5D Mark III, CamRanger, Canon, Columbia Sportswear, Crying Lady Rock, F-Stop Gear, February, First Beach, Forks WA, Gitzo, GT3541LS, Hoh Rainforest, LaPush WA, LEE 0.9 Soft GND, LEE 100mmx100mm CPL, LEE CPL, LEE Filters, Moss, Natural Arch, Night Sky Photography, Olympic National Park, Olympic Peninsula, Pacific Ocean, Rainforest, Rialto Beach, Second Beach, Sunset, TetherTools, Third Beach, TripodClamps, Twilight, US-101, USKestrel, USKestrel Photography, Vasque, Vasque Footwear, Zeiss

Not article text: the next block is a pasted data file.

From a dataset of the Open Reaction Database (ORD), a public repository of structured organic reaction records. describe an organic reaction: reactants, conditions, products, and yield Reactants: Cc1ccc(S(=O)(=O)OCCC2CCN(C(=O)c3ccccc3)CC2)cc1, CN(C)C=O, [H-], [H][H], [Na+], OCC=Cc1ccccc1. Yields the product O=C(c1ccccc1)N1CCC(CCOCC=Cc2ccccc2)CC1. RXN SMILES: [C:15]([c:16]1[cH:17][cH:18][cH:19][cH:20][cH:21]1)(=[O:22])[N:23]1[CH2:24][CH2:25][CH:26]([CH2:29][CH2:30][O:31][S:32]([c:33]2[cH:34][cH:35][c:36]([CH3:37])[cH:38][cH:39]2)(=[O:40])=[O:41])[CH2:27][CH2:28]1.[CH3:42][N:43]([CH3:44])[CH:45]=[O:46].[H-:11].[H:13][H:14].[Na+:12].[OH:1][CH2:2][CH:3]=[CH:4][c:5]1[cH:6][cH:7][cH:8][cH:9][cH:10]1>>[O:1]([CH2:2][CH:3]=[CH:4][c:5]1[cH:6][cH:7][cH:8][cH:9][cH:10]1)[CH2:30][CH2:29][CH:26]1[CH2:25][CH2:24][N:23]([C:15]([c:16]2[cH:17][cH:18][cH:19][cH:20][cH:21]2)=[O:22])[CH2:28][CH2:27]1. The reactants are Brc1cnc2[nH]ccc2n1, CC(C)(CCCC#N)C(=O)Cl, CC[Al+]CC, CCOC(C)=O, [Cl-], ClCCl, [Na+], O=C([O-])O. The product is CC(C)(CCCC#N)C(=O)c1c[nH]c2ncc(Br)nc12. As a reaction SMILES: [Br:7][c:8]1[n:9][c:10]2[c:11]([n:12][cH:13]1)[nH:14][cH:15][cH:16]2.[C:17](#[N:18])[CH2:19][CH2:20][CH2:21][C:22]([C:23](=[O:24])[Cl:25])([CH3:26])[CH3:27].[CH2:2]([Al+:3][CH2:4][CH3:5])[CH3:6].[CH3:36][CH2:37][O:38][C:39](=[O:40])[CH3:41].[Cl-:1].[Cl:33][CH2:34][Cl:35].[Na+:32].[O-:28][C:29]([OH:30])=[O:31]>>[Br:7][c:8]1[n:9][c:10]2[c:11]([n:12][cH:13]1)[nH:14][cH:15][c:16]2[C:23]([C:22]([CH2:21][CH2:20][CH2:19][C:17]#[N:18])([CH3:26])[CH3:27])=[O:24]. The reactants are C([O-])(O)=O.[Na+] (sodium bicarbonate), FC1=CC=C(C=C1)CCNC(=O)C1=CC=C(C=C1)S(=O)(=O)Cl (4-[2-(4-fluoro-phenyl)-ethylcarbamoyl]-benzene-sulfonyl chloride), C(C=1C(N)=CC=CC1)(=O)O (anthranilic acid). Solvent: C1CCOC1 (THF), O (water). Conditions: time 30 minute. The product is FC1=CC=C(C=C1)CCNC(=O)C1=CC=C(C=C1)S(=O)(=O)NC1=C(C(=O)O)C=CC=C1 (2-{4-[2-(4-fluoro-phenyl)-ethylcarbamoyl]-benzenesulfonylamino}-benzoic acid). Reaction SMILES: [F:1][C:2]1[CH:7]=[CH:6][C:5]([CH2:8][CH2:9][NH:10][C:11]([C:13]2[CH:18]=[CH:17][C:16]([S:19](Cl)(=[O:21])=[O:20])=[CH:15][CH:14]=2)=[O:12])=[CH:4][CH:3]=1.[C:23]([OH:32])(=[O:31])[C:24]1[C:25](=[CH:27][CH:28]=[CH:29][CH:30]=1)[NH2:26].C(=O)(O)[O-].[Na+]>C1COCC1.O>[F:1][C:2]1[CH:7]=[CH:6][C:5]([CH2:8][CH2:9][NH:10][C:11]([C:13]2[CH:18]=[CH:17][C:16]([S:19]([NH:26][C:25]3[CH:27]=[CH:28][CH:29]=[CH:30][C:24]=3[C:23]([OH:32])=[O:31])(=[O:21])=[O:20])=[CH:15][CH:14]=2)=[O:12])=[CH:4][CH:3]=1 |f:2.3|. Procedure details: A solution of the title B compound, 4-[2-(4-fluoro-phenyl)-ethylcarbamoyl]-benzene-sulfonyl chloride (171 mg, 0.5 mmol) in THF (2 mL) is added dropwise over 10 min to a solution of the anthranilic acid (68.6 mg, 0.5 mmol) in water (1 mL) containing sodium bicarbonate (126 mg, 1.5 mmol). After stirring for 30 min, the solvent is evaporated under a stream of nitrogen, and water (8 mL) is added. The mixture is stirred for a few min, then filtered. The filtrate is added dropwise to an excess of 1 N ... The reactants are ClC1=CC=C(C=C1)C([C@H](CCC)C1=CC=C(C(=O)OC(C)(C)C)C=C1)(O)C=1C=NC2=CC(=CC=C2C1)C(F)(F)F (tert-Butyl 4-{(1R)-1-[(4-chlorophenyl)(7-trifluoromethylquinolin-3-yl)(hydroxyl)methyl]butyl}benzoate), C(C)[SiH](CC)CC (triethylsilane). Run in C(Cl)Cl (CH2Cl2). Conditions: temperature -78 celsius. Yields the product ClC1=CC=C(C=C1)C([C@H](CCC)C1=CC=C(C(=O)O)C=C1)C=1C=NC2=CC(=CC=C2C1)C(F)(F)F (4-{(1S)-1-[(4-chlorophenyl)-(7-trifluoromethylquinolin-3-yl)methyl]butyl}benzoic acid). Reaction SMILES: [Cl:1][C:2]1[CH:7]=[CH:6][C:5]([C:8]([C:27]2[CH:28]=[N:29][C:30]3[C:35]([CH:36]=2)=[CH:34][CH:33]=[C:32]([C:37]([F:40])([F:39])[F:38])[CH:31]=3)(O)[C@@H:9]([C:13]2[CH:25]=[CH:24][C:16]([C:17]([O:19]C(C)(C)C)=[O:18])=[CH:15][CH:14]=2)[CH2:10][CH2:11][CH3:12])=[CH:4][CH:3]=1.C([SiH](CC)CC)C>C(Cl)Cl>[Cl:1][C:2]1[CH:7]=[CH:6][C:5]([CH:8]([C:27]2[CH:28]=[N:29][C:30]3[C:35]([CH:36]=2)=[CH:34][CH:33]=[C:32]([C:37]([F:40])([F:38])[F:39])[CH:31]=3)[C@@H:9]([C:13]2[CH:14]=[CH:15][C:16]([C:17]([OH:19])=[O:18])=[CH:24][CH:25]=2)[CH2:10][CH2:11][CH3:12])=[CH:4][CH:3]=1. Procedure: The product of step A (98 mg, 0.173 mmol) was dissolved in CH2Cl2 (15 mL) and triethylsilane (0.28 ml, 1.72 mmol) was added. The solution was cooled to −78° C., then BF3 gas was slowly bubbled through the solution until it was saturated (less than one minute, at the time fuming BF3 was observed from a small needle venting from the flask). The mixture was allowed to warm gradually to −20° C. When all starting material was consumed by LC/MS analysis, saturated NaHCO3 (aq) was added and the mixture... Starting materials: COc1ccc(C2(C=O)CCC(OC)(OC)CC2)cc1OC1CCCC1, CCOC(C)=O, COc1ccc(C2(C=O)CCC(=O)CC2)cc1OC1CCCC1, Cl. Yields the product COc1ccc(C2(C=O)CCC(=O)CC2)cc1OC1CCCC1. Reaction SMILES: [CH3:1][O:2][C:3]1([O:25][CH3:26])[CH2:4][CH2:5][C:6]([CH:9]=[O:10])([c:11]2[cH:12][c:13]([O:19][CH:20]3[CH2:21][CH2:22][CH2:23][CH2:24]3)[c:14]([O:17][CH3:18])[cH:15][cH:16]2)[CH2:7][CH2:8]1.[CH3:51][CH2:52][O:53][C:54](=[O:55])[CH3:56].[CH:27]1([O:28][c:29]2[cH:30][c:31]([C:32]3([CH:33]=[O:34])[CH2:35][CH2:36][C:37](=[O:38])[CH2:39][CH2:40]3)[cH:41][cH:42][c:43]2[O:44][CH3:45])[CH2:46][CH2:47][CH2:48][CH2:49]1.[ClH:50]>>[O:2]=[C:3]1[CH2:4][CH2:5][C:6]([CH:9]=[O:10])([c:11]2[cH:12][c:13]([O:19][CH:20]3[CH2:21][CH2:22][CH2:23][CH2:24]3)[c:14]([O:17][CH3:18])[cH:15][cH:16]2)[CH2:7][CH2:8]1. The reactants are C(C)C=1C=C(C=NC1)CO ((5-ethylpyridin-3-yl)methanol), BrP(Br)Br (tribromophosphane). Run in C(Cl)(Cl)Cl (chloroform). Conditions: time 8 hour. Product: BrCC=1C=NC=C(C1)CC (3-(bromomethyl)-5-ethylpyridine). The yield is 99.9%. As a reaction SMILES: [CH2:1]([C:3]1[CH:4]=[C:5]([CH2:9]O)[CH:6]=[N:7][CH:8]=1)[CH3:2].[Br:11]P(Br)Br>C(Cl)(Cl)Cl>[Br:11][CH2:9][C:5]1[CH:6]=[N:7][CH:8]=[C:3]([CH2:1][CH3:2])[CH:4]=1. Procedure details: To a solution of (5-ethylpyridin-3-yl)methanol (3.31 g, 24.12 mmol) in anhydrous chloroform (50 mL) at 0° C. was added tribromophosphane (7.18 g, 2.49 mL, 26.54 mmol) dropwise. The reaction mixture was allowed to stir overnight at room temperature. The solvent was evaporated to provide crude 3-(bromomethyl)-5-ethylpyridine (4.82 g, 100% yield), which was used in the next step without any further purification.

Many months of planning and departure day finally arrived. My departure for the Pacific Northwest was on leading edge of a pretty large winter storm. Many folks I talked with suggested I was nuts to be heading out of town, but I would not miss the opportunities available. No moon, weather forecast for the area I was headed looking good, why not go? I arrived at Denver International Airport with 2 hours and 15 minutes before scheduled departure. As luck would have it, 40 minutes before departure, the status changed on the gate information screen. One more change occurred before we finally did get airborne. Arriving at SEA two hours later than planned was not fun. I managed to get my checked bag and my rental car in fairly short order for the short drive to Tacoma for the first night. I arose at a reasonable time and allowed myself time to leisurely get going, have some breakfast and start the drive to Forks, WA. Along the way, I enjoyed the drive through the western side of the Puget Sound. The sun peeked in & out of clouds pretty consistently. At one point, I saw signs for Fort Worden State Park and decided I had plenty of time to get to Forks and the beach area, so I turned to take a little detour. During World War II, Fort Worden and the State Park that is there now, was used as a gun battery by the U.S. Army to protect the Puget Sound. As I walked around, I enjoyed the fresh air though I could sense the humidity rising. Having my fill of the area, I got back in my rental car and started driving towards Forks by way of Port Angeles. Stopped at a drive-through for some food while in Port Angeles and quickly got back on the road. Lake Crescent was looking pretty amazing, but the myriad of moss-covered trees and rocks were garnering more of my attention when I suddenly saw a small stream / waterfall and just had to stop. The area certainly has earned its’ reputation for having a lot of moisture. I checked into my motel, grabbed my gear and headed out. Time to go explore Rialto Beach and prepare for Sunset, though I prayed hard that the cloud-cover would disappear. The drive from Forks down to Rialto Beach took about 20 minutes. Once there, I started to gear up and felt a few rain drops, so I took my F-Stop Loka UL backpack off and donned my Gore-Tex rain gear, just to be sure I stayed dry. As I walked up the beach, the tide was still on its’ way out so I had to pay attention to incoming waves to be sure I didn’t get caught off-guard. The first thing I noticed as I moved along the beach was the driftwood. The logs were just huge. One log had some amazing burls that I could only imagine what could be made from them if they were able to be harvested (not something that is possible). As sunset time approached, Mother Nature was not very inclined to cooperate. However, with the clouds, driftwood on the beach and waves the opportunity for an interesting shot without sunset came about. Knowing the surroundings and reading the conditions is an important part of nature photography. I spent a few minutes watching the cloud movement (or lack thereof) and decided that spectacular sunset conditions would not happen that day, so I opted to trek back to my vehicle and drive up and around to First Beach, to see what potential existed there. Making my way down to the beach, there were some even larger bits of driftwood. Still not much to crank my chimes, so I did something that I normally avoid…I put myself in front of the camera. A couple of minutes later, while I was trying to capture the motion of the waves, a stray dog started running around near me. He seemed to enjoy running around in the shallow surf. Eventually he ran off and I finished what I was doing, so that I could head back to Forks, for dinner. After dinner, I returned to my motel room and began the process of importing my images from the day. Post-processing would happen either sometime during the day on Saturday or maybe Sunday while flying home. I wanted to get a solid night of sleep and be prepared to get up for sunrise down at Second Beach. When I got up at 4am, the clouds were still present and it was still raining on & off. I looked at the weather radar on my smartphone and decided to go back to bed and head to Second Beach mid-morning during low tide. Low Tide would provide better opportunities to explore Second Beach, if the weather cooperated, which it did! The trek from the parking area down is about .6 mile. As I started down the last 200 yards, I knew that I was in for a treat! The first few spots I shot were intended to get a feel for the light. I decided I needed to move down the beach a ways to get more of what I looking for, like these reflections of Crying Lady Rock: I spent a few hours trekking around on Second Beach, working my way from the trail entrance South along the beach, then up the beach past Crying Lady Rock towards Natural Arch: Approaching mid-day, I was starting to get a little hungry, so I made my way back to the parking area, then back up to Forks for a quick lunch. Next stop was to the Hoh Rainforest. While this area is amazing and indicative of the massive amounts of rain that fall upon the Olympic Peninsula, I did not want to drive to another, lesser-known yet more impressive rainforest as I wanted to be back at Second Beach for sunset. The Hoh rainforest turn off of US-101 is only 13 miles South of Forks, but then you have another 18 miles along Upper Hoh Road to the Hoh Rainforest Visitor Center and trailhead. Given the limited time I had available, I opted to just trek around the “Hall of Moss” trail which is about .8 miles in length. There were plenty of gorgeous scenes. As I made my way along the trail, I found a fallen tree that had this unique moss growing on the bark. Seeing an opportunity, I put on my 36mm extension tub and 16-35 f/2.8 II lens, zoomed out to 35mm, I practiced a little macro photography: Getting my fill of macro photography, I disassembled my inexpensive macro setup and put my 24-105 lens back on the camera body and continued along the trail. I came across another unique scene that required me to stop and make a few images. A natural keyhole in a fallen tree with more of that moss growing: Time was flying by and I needed to get back to Forks and down to the parking area at the Second Beach Trailhead, so I could be on the beach and set up in advance of sunset. The drive back was quiet and as I made my way down to Second Beach, I was excited for the potential. The day before, the cloud cover had wiped out any opportunity for sunset or twilight. Again, once on the beach, I made my way down the beach looking for just the right composition (I had a vision in my mind, so it was merely a matter of finding that spot). Sunset was a few minutes away, but the composition I was really looking for was the sun just above the horizon, using a smaller aperture to create a star with Crying Lady Rock and the beach in the foreground. My research ahead of time, to know low tide times enabled me to be able to have a vast amount of the beach available. I considered shooting a little closer to Crying Lady Rock, but the composition did not feel quite right so I backed up about 15 yards and was more satisfied with the view. Sunset was pretty, though nothing overly spectacular. The icing on the cake was only 25 minutes away or so. Twilight. One of my favorite times of day or night. The moon was close to setting as twilight come around, adding to the overall vision I had during my pre-trip research more than I was expecting! Darkness fell over Second Beach quickly once twilight was over. The dinner bell was ringing (or my stomach was telling me so! lol). I had one more trek down to Second Beach in a couple of hours, to try a little night-sky photography, but first food. The two hours or so I spent tinkering around Forks gave me time to revisit my notes and get myself prepared for the night sky. I removed my Canon 24-105 lens and put on a rented Zeiss 21mm f/2.8 lens from Borrowlenses.com. I also put my CamRanger (with TetherTools hotshoe mount) on the camera body and connected up the USB <->mini-USB cable between the CamRanger and camera body and placed my iPad in the TripodClamps mount on the tripod. I could have carried the normal backpack of gear with me, but I had already put about 8 miles on for the day and was getting a bit tired, so I wanted to keep the load light. About 9pm, I got in the vehicle and drove down to the parking area and trekked down to Second Beach. I had chosen Second Beach for the night-sky work because it was darker than Rialto Beach and was a fairly easy trek. If I wanted the sky to be even darker, I could have trekked to Third Beach though that trek is a bit longer than Second Beach. The one thing I had forgotten (but quickly realized, once I started shooting) is that the Milky Way is less visible during Winter months. Ultimately, I still had plenty of fun and enjoyed practicing night-sky photography more, along with getting more used to using the CamRanger apparatus! Over the course of the Spring, Summer and Fall months of 2015, I will be spending more time shooting the night sky, in addition to my normal range of landscape/nature photography.